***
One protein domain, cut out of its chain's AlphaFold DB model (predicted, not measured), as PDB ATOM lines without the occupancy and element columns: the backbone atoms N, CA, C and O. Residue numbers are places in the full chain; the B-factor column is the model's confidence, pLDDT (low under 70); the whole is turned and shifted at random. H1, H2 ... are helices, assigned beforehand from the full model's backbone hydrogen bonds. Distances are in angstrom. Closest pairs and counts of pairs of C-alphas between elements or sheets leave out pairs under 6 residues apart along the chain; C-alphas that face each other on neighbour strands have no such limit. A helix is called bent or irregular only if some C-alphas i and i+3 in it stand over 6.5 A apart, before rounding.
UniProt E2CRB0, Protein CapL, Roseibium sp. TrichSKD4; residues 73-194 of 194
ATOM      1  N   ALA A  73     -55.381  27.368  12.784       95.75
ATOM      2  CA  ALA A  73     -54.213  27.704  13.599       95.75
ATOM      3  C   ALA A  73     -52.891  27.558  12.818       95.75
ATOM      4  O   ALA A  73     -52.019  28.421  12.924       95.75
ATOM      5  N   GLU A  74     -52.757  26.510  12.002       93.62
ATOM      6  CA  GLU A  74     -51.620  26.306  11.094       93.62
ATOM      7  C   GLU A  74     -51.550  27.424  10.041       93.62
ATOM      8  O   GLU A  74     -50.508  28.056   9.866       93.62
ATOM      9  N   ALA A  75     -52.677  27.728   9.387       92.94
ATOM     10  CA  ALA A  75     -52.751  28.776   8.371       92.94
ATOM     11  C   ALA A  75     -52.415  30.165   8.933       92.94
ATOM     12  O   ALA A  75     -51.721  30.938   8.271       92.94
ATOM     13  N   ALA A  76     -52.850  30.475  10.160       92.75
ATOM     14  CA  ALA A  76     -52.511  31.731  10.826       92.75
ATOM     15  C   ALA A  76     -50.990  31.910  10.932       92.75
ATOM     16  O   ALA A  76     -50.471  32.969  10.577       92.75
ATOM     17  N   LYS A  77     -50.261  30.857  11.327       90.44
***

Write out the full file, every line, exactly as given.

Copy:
One protein domain, cut out of its chain's AlphaFold DB model (predicted, not measured), as PDB ATOM lines without the occupancy and element columns: the backbone atoms N, CA, C and O. Residue numbers are places in the full chain; the B-factor column is the model's confidence, pLDDT (low under 70); the whole is turned and shifted at random. H1, H2 ... are helices, assigned beforehand from the full model's backbone hydrogen bonds. Distances are in angstrom. Closest pairs and counts of pairs of C-alphas between elements or sheets leave out pairs under 6 residues apart along the chain; C-alphas that face each other on neighbour strands have no such limit. A helix is called bent or irregular only if some C-alphas i and i+3 in it stand over 6.5 A apart, before rounding.
UniProt E2CRB0, Protein CapL, Roseibium sp. TrichSKD4; residues 73-194 of 194
ATOM      1  N   ALA A  73     -55.381  27.368  12.784       95.75
ATOM      2  CA  ALA A  73     -54.213  27.704  13.599       95.75
ATOM      3  C   ALA A  73     -52.891  27.558  12.818       95.75
ATOM      4  O   ALA A  73     -52.019  28.421  12.924       95.75
ATOM      5  N   GLU A  74     -52.757  26.510  12.002       93.62
ATOM      6  CA  GLU A  74     -51.620  26.306  11.094       93.62
ATOM      7  C   GLU A  74     -51.550  27.424  10.041       93.62
ATOM      8  O   GLU A  74     -50.508  28.056   9.866       93.62
ATOM      9  N   ALA A  75     -52.677  27.728   9.387       92.94
ATOM     10  CA  ALA A  75     -52.751  28.776   8.371       92.94
ATOM     11  C   ALA A  75     -52.415  30.165   8.933       92.94
ATOM     12  O   ALA A  75     -51.721  30.938   8.271       92.94
ATOM     13  N   ALA A  76     -52.850  30.475  10.160       92.75
ATOM     14  CA  ALA A  76     -52.511  31.731  10.826       92.75
ATOM     15  C   ALA A  76     -50.990  31.910  10.932       92.75
ATOM     16  O   ALA A  76     -50.471  32.969  10.577       92.75
ATOM     17  N   LYS A  77     -50.261  30.857  11.327       90.44